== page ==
Describing the Relationship between a Weather Event and Climate Change: A New Statistical Approach

Ribes, Aurélien ; Thao, Soulivanh ; Cattiaux, Julien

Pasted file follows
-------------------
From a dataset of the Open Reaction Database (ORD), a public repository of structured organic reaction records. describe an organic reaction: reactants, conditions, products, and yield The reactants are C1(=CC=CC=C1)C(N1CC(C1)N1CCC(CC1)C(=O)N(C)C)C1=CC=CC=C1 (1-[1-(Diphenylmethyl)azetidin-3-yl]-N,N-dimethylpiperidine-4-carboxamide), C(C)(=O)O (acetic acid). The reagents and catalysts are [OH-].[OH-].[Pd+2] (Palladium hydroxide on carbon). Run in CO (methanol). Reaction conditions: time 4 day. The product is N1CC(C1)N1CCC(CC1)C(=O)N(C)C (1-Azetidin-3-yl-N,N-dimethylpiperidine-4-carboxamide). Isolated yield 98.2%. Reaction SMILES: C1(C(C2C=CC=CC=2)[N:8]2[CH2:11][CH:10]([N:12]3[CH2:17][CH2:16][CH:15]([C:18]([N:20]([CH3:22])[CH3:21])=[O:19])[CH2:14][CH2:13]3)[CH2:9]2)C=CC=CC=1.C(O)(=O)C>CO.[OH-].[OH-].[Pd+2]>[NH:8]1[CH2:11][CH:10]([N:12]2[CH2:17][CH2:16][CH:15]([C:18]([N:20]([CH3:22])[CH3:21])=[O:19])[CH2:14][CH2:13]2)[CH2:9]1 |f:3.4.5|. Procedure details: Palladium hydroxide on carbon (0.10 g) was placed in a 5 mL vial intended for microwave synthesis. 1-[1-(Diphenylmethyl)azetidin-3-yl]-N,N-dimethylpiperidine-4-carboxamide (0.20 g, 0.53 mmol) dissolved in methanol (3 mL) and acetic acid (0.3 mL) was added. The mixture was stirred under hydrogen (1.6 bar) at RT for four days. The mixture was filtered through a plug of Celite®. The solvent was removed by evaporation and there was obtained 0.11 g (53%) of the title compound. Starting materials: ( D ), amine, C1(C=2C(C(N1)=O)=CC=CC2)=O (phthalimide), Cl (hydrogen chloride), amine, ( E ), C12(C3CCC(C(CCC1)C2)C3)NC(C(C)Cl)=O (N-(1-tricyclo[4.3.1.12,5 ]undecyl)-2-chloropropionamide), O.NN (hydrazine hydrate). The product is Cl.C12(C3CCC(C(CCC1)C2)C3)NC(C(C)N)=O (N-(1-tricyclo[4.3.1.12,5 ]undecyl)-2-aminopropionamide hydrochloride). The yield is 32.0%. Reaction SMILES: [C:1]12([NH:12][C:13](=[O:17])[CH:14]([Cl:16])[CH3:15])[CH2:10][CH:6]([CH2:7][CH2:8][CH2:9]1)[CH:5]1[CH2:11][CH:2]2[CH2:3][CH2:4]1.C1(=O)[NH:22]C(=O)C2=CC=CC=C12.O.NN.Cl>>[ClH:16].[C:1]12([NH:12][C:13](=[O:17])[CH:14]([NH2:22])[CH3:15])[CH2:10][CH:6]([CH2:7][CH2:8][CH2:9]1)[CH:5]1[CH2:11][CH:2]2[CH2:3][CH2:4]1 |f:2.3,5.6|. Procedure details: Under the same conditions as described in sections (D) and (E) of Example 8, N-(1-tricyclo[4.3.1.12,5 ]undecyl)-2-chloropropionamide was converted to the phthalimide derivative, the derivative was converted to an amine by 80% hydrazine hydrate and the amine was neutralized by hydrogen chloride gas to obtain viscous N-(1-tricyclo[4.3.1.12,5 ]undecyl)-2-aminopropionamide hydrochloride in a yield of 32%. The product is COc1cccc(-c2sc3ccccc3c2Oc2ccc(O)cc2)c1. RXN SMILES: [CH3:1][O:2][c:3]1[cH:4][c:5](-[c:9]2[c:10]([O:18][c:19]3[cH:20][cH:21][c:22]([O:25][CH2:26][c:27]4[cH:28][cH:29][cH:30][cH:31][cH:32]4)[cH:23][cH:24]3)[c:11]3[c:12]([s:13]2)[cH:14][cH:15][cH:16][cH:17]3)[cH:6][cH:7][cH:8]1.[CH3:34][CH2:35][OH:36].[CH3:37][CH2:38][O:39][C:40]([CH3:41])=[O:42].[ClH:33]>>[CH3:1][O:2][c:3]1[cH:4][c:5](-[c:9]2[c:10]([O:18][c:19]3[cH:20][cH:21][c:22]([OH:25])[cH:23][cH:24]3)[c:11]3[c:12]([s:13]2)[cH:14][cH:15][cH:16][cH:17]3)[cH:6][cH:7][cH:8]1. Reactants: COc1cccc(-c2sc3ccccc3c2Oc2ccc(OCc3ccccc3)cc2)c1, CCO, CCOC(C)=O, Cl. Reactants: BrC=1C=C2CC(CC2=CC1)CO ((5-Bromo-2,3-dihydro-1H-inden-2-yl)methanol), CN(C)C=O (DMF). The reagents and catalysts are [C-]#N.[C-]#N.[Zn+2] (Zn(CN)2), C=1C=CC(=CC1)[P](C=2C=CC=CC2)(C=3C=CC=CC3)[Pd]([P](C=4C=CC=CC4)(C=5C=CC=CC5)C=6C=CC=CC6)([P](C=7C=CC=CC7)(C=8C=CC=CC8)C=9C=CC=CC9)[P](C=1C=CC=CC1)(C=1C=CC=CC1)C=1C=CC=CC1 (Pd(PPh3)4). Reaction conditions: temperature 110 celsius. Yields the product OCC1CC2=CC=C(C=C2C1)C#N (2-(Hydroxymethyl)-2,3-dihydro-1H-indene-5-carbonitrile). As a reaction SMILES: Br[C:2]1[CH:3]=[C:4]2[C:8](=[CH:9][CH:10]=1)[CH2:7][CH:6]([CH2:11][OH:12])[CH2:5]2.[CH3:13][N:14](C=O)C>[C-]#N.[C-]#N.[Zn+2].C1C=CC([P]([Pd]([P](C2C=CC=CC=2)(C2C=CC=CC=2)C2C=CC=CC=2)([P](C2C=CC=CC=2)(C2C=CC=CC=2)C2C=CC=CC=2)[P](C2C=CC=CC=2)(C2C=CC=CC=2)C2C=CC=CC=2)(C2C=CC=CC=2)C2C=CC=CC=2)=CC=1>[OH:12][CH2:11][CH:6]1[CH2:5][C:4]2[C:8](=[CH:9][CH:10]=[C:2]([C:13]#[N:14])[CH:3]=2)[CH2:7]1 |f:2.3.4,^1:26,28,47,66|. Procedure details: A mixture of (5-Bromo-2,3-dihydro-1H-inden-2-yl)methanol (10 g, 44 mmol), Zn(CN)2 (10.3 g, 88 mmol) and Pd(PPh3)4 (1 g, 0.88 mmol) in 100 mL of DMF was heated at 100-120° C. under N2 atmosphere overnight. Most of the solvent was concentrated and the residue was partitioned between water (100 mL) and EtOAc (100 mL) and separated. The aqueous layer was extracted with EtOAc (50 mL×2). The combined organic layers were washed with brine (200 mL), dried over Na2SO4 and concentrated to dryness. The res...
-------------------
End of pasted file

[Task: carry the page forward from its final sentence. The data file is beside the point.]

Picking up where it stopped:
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<p align="justify">Describing the relationship between a weather event and climate change - a science usually termed event attribution - involves quantifying the extent to which human influence has affected the frequency or the strength of an observed event. In this study we show how event attribution can be implemented through the application of nonstationary statistics to transient simulations, typically covering the 1850-2100 period. The use of existing CMIP-style simulations has many advantages, including their availability for a large range of coupled models and the fact that they are not conditional to a given oceanic state. We develop a technique for providing a multimodel synthesis, consistent with the uncertainty analysis of long-term changes. Last, we describe how model estimates can be combined with historical observations to provide a single diagnosis accounting for both sources of information. The potential of this new method is illustrated using the 2003 European heat wave and under a Gaussian assumption. Results suggest that (i) it is feasible to perform event attribution using transient simulations and nonstationary statistics, even for a single model; (ii) the use of multimodel synthesis in event attribution is highly desirable given the spread in single-model estimates; and (iii) merging models and observations substantially reduces uncertainties in human-induced changes. Investigating transient simulations also enables us to derive insightful diagnostics of how the targeted event will be affected by climate change in the future.</p>
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